Nissan 350Z Roadster: End of Term: Nissan 350Z Roadster
Jethro reflects on a magnificent 10 months with the Nissan 350Z Roadster
The word ‘convertible’. Innocent enough, you might think, but when applied to a perfectly good saloon or coupe, it can take on a more sinister bent. Usually it can be interpreted as shorthand for ‘heavier’, ‘softer’ and ‘wobblier’, or just plain ‘compromised’.
Yet, right now, life without the convertible 350Z that I’ve spent the last ten months driving really hurts. I’ll miss everything about it: the big, snarly V6, the chunky weighting of the six-speed ’box, the sweet balance and incredible playfulness of the chassis. Then there was the intuitive satnav and the GT Pack extras such as the steering wheel-mounted cruise control and the monster Bose stereo… What’s not to like? After nearly 14,000 miles I can report that the answer is not very much at all.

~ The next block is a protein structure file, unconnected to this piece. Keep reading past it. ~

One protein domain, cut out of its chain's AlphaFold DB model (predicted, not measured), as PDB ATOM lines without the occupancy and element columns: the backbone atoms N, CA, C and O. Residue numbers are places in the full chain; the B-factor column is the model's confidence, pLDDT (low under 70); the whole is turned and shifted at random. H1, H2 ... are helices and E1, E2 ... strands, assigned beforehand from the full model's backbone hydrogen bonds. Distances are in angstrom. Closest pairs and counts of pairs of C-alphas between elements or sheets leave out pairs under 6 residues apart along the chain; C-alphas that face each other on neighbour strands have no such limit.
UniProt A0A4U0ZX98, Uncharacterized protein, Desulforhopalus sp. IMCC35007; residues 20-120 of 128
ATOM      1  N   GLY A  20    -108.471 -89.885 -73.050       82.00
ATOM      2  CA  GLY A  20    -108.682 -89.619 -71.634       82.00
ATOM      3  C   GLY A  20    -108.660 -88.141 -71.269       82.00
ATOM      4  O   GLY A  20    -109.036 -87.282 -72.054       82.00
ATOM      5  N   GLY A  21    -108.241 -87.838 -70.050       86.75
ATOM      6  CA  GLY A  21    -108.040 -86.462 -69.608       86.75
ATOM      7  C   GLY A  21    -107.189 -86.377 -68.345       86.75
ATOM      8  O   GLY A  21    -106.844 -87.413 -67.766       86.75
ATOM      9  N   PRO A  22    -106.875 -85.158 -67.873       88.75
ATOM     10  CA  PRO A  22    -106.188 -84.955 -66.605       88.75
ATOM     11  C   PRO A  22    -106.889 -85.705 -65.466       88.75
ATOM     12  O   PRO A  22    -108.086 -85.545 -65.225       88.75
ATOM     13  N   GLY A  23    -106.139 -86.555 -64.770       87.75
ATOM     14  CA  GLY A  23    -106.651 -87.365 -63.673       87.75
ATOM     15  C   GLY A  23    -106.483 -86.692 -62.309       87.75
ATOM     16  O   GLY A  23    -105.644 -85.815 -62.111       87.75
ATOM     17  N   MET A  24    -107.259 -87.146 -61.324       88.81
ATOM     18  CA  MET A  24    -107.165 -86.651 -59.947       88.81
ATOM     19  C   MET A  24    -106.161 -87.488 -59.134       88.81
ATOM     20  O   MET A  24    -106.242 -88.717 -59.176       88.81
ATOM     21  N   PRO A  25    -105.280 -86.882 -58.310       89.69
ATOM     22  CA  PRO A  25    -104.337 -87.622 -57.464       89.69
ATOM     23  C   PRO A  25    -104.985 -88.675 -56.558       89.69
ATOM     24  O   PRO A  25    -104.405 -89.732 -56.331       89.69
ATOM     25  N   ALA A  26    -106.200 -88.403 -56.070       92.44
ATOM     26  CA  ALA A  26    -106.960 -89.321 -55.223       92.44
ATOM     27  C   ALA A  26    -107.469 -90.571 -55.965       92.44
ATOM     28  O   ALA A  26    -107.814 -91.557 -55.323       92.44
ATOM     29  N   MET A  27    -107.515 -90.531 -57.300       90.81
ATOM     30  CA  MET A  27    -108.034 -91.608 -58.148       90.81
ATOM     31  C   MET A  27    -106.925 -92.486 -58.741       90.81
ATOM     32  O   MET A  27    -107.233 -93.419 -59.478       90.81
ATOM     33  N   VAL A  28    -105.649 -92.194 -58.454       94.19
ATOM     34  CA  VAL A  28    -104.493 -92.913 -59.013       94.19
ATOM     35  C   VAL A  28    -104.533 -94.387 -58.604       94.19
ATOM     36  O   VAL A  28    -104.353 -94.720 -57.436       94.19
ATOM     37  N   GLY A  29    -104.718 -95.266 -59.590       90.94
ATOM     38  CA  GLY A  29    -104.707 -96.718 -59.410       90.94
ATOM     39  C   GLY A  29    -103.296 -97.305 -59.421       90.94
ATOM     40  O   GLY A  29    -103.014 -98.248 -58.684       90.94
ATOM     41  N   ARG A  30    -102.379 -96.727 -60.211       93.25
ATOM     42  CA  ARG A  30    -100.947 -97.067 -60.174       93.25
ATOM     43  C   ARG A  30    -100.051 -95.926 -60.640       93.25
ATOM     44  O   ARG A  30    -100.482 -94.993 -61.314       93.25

Our Azure Blue Zed arrived in the midst of a heatwave in July 2006 with just 169 miles on the clock. The handbook warned of dire consequences if you breached the 3500rpm running-in ceiling before the 1200-mile mark, so I didn’t. Well, not too often. Instead I got to know the Nissan’s more sedate qualities: that brilliant satnav, the supple, composed ride and the 3.5-litre V6’s torquey low-down delivery. Frustrating? Not as much as you’d imagine.
After just a month or so I’d really started to bond with the convertible 350Z, which was something I hadn’t really expected. Previously I’d found the Zed a bit too knowingly old-school, the artificially heavy controls annoying rather than endearing. But the ’06 upgrades were so effective that I found these complaints just dissolving away. The revised car felt keener and more alert, and lighter on its feet too. Steering, brakes and gearshift were still quite weighty, but it felt natural, not contrived.